ment sectional strife and thus disturb the
business tranquility of the country; for
i t- efforts to luster combinations, uniaw
.ul trusts, and monopolies, so oppressive
State which comes to identify themselves Hon aud Baxter made slight gains,
Tavlor held his own. The ninth
ballot stood: Buchanan, 729; Bax.
ter 307 J; Patterson, 37o; Taylor,
1981
The, latest dispatch from Nash
ville, 9:15 last night, gives Baxter,
344 ; Buchanan, 700 ; Taylor, 1S2 ;
Patterson, 389.
with our industries, development, anil
social progress.
We favor a modification of our penal
system so that there may be a proper
classification of convicts to the end that
minors and those committing small of'
fenses may be kept separate from hard
ened criminals, and so that convict labor
in iy not come in conflict with or autago'
nize the honest labor of the country
We believe that government is the best
among a free, self-reliant people, which
governs least consistent with social order,
and which, believing in the people, leaves
them to work out their own destiny.
We denounce all trusts which are'or
may be formed to increase the price of
school books used bv the children of the
State in obtaining an education
The Democratic party heartily sympa
thizes with the Iri.-h people and ail oth
ers in their struggles to obtain the bless
ings of home-rule in their governmental
affairs, this being a cardinal tenet of
Democratic faith and the sheet-anchor of
constitutional liberty.
On the past record of our party, our be
lief for the present and hope for the fut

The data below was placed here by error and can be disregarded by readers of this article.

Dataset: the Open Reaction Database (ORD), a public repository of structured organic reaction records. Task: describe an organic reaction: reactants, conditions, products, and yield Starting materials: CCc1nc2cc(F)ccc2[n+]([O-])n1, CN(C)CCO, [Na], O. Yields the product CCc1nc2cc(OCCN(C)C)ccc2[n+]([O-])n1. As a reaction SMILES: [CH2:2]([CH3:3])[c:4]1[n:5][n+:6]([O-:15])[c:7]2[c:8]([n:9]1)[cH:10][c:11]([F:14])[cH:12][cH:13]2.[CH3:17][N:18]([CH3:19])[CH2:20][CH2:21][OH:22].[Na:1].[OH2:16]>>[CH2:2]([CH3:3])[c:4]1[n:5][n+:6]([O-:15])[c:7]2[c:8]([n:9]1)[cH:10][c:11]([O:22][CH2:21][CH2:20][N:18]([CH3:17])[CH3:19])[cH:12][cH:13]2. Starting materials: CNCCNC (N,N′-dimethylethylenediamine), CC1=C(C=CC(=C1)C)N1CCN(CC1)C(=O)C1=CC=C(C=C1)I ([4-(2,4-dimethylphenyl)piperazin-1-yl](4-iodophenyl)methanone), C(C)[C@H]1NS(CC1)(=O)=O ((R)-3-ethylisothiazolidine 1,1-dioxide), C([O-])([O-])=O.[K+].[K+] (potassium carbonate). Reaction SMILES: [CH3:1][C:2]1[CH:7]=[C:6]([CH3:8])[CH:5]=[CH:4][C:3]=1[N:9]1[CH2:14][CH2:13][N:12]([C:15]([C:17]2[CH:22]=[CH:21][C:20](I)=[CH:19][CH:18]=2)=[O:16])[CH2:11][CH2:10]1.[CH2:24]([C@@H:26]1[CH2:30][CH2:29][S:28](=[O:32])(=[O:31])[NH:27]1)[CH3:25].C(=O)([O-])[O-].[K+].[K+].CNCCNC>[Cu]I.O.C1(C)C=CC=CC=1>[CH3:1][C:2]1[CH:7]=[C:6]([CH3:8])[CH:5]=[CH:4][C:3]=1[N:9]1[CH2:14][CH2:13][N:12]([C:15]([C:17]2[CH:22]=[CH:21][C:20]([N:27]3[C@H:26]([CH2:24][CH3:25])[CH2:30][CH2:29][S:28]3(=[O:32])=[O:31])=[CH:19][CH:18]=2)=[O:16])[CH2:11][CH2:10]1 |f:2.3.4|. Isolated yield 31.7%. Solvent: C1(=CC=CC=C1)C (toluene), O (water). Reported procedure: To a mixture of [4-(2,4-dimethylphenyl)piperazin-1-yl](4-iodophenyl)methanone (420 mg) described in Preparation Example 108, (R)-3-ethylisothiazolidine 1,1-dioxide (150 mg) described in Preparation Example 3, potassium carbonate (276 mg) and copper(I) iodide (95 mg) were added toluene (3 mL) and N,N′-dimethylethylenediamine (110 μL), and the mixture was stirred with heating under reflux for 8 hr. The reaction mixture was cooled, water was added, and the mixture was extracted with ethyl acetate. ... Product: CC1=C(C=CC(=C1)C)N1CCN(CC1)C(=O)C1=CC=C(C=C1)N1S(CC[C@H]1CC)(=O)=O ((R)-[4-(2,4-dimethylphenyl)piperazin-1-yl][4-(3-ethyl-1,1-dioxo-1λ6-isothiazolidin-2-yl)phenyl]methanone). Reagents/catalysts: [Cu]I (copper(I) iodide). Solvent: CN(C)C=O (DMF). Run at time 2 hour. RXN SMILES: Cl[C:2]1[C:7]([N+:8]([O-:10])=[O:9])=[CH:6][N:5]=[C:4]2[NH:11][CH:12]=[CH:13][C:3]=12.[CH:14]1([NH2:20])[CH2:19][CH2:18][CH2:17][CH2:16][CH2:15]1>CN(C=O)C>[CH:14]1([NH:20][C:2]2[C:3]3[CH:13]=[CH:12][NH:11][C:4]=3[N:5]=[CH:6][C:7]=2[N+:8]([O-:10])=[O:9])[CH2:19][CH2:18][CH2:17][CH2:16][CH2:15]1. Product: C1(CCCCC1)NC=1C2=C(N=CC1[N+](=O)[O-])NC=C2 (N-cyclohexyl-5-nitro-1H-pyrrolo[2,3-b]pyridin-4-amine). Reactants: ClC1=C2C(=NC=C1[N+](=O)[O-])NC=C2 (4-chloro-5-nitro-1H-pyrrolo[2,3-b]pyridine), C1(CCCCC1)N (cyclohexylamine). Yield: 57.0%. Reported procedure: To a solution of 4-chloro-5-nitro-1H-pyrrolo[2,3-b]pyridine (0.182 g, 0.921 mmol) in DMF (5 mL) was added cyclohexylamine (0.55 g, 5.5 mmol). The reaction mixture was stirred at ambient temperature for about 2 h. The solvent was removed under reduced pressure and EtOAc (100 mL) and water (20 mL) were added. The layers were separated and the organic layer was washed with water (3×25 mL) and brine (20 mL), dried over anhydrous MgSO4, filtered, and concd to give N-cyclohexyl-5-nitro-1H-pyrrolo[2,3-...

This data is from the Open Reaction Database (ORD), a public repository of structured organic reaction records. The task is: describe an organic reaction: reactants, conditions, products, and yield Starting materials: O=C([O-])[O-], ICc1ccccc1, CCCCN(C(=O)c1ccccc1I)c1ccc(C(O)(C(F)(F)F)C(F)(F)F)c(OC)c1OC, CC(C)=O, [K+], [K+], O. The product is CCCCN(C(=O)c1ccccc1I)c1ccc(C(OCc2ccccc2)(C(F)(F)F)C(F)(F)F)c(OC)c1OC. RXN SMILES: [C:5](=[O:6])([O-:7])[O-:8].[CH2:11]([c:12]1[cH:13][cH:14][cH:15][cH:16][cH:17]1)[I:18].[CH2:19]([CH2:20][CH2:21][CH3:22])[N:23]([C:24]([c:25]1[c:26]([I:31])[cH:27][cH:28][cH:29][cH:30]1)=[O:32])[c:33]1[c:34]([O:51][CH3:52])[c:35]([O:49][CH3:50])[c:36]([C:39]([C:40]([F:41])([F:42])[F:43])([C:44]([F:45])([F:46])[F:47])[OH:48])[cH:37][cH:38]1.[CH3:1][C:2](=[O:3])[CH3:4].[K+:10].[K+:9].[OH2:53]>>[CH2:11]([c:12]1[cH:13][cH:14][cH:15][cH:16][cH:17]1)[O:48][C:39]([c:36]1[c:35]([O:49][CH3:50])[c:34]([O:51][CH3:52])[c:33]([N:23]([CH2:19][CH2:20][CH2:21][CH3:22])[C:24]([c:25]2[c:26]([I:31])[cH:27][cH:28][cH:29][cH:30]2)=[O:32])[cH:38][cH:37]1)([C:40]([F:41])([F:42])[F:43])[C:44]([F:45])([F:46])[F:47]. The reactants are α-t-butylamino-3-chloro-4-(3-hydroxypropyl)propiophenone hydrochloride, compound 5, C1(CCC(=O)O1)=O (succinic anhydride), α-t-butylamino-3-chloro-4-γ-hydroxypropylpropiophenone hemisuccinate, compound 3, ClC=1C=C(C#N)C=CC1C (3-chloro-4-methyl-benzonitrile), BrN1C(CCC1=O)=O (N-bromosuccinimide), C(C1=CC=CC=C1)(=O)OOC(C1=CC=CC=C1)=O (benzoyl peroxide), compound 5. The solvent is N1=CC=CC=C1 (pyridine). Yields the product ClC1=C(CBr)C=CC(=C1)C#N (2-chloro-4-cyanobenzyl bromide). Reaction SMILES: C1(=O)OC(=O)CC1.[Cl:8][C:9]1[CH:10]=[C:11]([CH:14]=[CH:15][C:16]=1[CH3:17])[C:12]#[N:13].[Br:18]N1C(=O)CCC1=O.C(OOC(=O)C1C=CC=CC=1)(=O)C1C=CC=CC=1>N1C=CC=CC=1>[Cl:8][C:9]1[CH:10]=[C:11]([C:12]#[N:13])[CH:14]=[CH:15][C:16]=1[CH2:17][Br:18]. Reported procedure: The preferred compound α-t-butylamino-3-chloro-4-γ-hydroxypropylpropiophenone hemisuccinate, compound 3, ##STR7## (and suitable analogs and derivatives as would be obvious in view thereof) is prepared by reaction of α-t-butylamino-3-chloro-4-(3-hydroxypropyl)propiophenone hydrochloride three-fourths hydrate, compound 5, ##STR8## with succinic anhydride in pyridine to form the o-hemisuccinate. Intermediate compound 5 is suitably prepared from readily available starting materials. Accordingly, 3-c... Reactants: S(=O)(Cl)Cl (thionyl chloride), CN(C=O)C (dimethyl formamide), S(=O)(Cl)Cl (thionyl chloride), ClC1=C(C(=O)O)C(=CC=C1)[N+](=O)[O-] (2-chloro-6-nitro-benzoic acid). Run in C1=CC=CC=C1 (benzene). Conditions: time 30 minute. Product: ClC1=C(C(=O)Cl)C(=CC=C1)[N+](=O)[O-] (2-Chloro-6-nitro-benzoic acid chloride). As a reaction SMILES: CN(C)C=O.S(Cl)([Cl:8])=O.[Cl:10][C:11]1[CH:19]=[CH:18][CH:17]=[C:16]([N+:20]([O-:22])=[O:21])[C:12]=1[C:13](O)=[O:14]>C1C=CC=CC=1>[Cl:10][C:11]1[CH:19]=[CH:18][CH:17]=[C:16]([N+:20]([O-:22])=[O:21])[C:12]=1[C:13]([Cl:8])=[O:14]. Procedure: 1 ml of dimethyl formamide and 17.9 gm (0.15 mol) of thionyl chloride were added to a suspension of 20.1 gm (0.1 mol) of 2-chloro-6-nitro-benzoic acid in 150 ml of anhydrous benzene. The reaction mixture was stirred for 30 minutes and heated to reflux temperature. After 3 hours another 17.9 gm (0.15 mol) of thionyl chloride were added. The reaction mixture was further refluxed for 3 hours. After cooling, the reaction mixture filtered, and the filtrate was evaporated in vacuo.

ure, as herein declared, we go before the
country in the present canvass, and in
vite the co-operation of all people who
favor honest government, equ?.l rights,
and human liberty.
The following resolution was pre
sented by the committee on cre
dentials and basis of representa
tion, and adopted by the conven
tion: Resolved, That where the names of
any person or persons have been added
to the list of delegates by any person
after the adjournment of the county con
vention, they are not entitled to seats in
From Areadne.
Kegular correspondence.
Humor has it that we are to be
startled by a wedding in our midst
soon.
Owing to the continued drouth,
crops will be about one-third of an
average yield in this neighborhood,
Jefferson Lowry is indisposed
this w eek, but we hope it is nolh.
ing serious, and that he will soon
regain his good health.
July 12, 1890.
From Eva.
l!ei;ular correspondence.
Ivev. A. Gossett, of Birdsoug, was
in our village yesterday on busi
netis. -
Sirs. L. Bryant, of Huntingdon,
is visiting at Eva and vicinity this
week.
II. C. Patrick has been some
what indisposed the past week, but
is convalescing.
The millet crop is this section
will be almost an entire failure on
account of the drouth.
July 15, 1890.
Now that our county has at last
opened its eyes to the progress and
improvements made by our sister
counties, it is to be hoped that we
will take hold and improve the ad
vantages which we enjoy develop
he elements of prosperity which
exist all over aud throughout the
county.
Among the many enterprises
which is susceptible of being made
highly profitable to all parties en
gaged therein, as well as contribu